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Image: blood stream; Copyright: PantherMedia / decade3d

Implantable sensor could measure bodily functions and then safely biodegrade

10/11/2020

Sensors that monitor a patient's condition during and after medical procedures can be expensive, uncomfortable and even dangerous. Now, an international team of researchers has designed a highly sensitive flexible gas sensor that can be implanted in the body -- and, after it's no longer needed, safely biodegrade into materials that are absorbed by the body.
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Image: implant in hand and attached to heart; Copyright: University of Houston

Implantable device can monitor and treat heart disease

04/11/2020

Pacemakers and other implantable cardiac devices used to monitor and treat arrhythmias and other heart problems have generally had one of two drawbacks - they are made with rigid materials that can't move to accommodate a beating heart, or they are made from soft materials that can collect only a limited amount of information.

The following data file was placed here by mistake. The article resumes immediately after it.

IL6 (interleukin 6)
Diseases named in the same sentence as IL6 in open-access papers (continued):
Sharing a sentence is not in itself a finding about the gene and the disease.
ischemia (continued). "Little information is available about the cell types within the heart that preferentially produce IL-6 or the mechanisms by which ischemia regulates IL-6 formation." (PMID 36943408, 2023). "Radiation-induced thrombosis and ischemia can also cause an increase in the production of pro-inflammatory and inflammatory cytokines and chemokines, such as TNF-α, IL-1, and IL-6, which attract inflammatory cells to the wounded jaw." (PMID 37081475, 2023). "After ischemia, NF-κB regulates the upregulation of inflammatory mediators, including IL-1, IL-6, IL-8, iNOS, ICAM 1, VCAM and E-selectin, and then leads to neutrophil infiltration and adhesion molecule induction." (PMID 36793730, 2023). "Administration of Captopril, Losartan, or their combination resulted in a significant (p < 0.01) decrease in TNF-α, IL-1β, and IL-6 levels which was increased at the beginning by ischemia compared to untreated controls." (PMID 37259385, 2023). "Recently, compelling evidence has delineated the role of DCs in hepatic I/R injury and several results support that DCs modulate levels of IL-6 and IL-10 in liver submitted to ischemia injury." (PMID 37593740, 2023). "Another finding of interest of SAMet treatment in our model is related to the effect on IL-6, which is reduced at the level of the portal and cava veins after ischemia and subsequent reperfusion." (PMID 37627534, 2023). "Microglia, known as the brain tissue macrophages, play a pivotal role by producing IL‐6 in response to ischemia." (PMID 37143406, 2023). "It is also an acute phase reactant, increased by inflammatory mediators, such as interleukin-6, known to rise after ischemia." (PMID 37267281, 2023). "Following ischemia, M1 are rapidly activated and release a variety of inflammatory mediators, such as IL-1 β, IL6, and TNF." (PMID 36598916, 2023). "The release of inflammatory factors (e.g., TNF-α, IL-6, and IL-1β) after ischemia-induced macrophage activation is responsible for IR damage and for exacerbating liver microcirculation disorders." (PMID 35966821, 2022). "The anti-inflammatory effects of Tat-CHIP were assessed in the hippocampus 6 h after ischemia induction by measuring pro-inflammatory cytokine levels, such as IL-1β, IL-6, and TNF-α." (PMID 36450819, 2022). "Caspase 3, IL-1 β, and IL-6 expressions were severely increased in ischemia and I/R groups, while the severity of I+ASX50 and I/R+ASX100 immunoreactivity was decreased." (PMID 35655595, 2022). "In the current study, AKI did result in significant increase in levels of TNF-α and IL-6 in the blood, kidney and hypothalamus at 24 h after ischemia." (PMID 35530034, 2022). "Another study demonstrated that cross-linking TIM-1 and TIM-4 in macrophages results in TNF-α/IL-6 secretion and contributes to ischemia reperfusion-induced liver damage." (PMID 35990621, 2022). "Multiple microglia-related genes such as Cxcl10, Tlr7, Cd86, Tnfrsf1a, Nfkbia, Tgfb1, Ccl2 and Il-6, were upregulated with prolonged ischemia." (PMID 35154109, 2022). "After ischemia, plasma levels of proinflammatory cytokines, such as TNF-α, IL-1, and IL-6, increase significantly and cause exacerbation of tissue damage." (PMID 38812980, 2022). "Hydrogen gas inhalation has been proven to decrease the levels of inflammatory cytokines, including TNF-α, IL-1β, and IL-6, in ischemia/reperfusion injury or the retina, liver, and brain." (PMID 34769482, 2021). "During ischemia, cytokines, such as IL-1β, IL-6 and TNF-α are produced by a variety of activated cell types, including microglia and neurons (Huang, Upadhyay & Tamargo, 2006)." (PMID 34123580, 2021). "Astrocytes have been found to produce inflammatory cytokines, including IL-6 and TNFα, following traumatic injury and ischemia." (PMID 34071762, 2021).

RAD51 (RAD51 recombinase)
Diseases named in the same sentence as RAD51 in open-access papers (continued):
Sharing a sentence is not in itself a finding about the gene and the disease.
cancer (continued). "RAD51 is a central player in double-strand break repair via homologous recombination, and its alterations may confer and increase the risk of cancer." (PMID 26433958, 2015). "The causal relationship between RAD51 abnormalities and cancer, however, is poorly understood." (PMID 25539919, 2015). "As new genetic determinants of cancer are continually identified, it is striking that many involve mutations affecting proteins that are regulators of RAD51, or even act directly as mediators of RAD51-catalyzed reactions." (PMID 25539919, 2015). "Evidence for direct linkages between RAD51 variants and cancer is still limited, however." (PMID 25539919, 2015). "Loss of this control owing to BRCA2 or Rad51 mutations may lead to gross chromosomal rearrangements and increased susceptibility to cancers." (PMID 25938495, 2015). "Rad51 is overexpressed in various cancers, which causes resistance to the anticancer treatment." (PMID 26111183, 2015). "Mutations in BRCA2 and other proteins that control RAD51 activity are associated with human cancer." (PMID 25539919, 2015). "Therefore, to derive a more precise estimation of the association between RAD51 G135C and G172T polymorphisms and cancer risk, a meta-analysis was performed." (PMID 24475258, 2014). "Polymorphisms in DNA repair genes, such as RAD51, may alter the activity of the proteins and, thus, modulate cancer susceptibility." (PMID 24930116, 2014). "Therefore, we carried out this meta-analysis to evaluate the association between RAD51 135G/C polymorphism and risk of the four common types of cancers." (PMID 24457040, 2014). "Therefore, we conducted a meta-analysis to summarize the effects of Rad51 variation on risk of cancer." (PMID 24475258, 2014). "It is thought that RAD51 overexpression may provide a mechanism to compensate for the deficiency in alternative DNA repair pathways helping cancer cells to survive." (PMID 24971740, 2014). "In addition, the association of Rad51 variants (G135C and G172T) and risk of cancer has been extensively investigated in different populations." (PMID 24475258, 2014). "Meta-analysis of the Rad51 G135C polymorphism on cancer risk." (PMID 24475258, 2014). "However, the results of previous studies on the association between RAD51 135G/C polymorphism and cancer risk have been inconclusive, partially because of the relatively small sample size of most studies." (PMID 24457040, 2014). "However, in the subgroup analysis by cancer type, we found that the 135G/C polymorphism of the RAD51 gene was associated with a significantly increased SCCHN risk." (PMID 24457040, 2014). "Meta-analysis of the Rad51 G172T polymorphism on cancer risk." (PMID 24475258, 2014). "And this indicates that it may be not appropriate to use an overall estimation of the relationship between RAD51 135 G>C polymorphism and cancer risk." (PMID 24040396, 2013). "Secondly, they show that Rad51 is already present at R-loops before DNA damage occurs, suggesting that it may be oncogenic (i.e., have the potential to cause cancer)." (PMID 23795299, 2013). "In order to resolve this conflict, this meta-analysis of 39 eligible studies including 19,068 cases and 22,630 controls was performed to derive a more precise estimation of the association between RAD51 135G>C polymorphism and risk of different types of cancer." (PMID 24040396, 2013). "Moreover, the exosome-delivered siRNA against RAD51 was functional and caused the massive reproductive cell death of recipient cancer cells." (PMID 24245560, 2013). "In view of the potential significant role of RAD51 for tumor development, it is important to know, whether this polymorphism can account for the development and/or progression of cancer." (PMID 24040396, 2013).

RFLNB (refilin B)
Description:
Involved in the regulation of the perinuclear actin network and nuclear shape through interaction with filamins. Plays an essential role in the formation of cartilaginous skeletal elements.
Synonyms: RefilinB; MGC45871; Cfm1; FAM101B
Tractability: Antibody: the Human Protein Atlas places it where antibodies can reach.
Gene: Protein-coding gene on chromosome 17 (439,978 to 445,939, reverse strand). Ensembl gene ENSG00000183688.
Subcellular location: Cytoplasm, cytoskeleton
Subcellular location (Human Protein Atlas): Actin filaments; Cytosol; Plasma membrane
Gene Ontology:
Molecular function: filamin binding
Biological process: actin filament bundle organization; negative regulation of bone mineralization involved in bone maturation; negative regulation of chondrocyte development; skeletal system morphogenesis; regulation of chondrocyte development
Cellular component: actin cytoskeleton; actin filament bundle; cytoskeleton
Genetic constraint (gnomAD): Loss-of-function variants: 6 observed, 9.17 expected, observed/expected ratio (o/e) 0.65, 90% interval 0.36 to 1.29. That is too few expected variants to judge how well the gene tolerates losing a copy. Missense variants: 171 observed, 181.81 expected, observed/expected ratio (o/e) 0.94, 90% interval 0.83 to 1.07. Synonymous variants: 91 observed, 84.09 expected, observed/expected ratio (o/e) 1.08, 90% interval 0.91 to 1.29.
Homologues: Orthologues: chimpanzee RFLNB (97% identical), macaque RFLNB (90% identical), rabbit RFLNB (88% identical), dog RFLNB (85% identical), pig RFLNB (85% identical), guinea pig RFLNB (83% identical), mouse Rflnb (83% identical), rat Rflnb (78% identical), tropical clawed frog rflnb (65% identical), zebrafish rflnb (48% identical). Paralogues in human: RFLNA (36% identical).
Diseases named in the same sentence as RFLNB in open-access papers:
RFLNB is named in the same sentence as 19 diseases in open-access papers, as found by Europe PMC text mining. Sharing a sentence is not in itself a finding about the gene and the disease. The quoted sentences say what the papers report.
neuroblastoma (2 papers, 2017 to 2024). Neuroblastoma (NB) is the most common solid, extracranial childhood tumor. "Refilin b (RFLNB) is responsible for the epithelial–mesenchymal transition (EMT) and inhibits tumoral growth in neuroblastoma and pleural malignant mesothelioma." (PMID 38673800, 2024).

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Image: Graphic rendering of several cells in a petri dish; Copyright: panthermedia.net/dani3315

Organ-on-a-chip systems: limited validity?

01/02/2019

Organ-on-a-chip systems are technically a great enhancement of medical research because they facilitate testing of active ingredients on cell cultures in the chambers of a plastic chip. This replaces animal testing and improves patient safety. That being said, they are not a true-to-life replication of the human body and can only simulate a few functions and activities.
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Image: Cell cultivation in a Petri dish; Copyright: panthermedia.net / matej kastelic

Organ-on-a-chip – Organs in miniature format

01/02/2019

In vitro processes and animal tests are used to develop new medications and novel therapeutic approaches. However, animal testing raises important ethical concerns. Organ-on-a-chip models promise to be a feasible alternative. In a system the size of a smartphone, organs are connected using artificial circulation.
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